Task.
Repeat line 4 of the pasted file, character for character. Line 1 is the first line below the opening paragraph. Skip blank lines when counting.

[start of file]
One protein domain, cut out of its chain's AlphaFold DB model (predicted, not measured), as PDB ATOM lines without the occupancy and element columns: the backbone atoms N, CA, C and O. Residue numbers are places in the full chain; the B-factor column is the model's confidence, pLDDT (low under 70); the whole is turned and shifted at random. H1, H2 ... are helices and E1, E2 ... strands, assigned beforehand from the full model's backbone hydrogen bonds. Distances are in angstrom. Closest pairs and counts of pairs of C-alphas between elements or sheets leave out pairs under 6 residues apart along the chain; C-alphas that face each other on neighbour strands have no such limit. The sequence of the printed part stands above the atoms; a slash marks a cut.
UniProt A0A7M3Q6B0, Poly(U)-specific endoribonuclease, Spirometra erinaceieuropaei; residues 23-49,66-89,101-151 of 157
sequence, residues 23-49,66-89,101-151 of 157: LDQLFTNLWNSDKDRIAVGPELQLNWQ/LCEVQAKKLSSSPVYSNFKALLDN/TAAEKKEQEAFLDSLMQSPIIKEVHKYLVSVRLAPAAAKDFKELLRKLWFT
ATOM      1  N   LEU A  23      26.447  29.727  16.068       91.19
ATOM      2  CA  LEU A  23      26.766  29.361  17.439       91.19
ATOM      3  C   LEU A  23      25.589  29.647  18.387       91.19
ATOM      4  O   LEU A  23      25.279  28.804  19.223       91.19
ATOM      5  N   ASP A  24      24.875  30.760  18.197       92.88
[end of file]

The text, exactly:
ATOM      2  CA  LEU A  23      26.766  29.361  17.439       91.19